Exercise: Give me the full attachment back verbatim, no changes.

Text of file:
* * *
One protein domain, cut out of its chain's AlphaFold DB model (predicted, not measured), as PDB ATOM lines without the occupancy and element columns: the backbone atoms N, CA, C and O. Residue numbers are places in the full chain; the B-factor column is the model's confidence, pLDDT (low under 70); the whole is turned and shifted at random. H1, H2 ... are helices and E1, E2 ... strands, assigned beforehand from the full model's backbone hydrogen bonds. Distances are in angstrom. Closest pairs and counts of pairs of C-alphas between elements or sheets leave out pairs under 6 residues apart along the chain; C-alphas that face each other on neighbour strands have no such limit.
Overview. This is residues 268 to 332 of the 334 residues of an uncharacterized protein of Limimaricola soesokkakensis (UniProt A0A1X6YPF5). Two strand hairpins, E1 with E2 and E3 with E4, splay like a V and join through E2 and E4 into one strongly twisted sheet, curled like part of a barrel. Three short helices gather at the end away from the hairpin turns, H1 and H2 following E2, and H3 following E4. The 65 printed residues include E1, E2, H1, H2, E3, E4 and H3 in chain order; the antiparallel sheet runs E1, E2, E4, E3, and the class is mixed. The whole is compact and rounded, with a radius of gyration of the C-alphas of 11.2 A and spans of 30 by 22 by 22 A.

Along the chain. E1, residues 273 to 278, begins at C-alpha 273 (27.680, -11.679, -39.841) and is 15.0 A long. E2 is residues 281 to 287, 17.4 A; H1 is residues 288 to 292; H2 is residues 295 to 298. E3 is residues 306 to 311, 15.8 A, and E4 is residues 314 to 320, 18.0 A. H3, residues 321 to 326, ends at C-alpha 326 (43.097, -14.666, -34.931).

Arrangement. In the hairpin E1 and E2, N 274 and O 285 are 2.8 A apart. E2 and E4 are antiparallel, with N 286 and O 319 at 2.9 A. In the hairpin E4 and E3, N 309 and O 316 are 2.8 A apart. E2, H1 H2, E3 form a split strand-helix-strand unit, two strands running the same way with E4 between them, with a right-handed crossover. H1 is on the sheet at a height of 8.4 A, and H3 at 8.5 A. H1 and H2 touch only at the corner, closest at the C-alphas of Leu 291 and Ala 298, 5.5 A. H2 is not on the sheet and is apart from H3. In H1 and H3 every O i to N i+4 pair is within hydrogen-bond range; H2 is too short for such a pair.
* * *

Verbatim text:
One protein domain, cut out of its chain's AlphaFold DB model (predicted, not measured), as PDB ATOM lines without the occupancy and element columns: the backbone atoms N, CA, C and O. Residue numbers are places in the full chain; the B-factor column is the model's confidence, pLDDT (low under 70); the whole is turned and shifted at random. H1, H2 ... are helices and E1, E2 ... strands, assigned beforehand from the full model's backbone hydrogen bonds. Distances are in angstrom. Closest pairs and counts of pairs of C-alphas between elements or sheets leave out pairs under 6 residues apart along the chain; C-alphas that face each other on neighbour strands have no such limit.
Overview. This is residues 268 to 332 of the 334 residues of an uncharacterized protein of Limimaricola soesokkakensis (UniProt A0A1X6YPF5). Two strand hairpins, E1 with E2 and E3 with E4, splay like a V and join through E2 and E4 into one strongly twisted sheet, curled like part of a barrel. Three short helices gather at the end away from the hairpin turns, H1 and H2 following E2, and H3 following E4. The 65 printed residues include E1, E2, H1, H2, E3, E4 and H3 in chain order; the antiparallel sheet runs E1, E2, E4, E3, and the class is mixed. The whole is compact and rounded, with a radius of gyration of the C-alphas of 11.2 A and spans of 30 by 22 by 22 A.

Along the chain. E1, residues 273 to 278, begins at C-alpha 273 (27.680, -11.679, -39.841) and is 15.0 A long. E2 is residues 281 to 287, 17.4 A; H1 is residues 288 to 292; H2 is residues 295 to 298. E3 is residues 306 to 311, 15.8 A, and E4 is residues 314 to 320, 18.0 A. H3, residues 321 to 326, ends at C-alpha 326 (43.097, -14.666, -34.931).

Arrangement. In the hairpin E1 and E2, N 274 and O 285 are 2.8 A apart. E2 and E4 are antiparallel, with N 286 and O 319 at 2.9 A. In the hairpin E4 and E3, N 309 and O 316 are 2.8 A apart. E2, H1 H2, E3 form a split strand-helix-strand unit, two strands running the same way with E4 between them, with a right-handed crossover. H1 is on the sheet at a height of 8.4 A, and H3 at 8.5 A. H1 and H2 touch only at the corner, closest at the C-alphas of Leu 291 and Ala 298, 5.5 A. H2 is not on the sheet and is apart from H3. In H1 and H3 every O i to N i+4 pair is within hydrogen-bond range; H2 is too short for such a pair.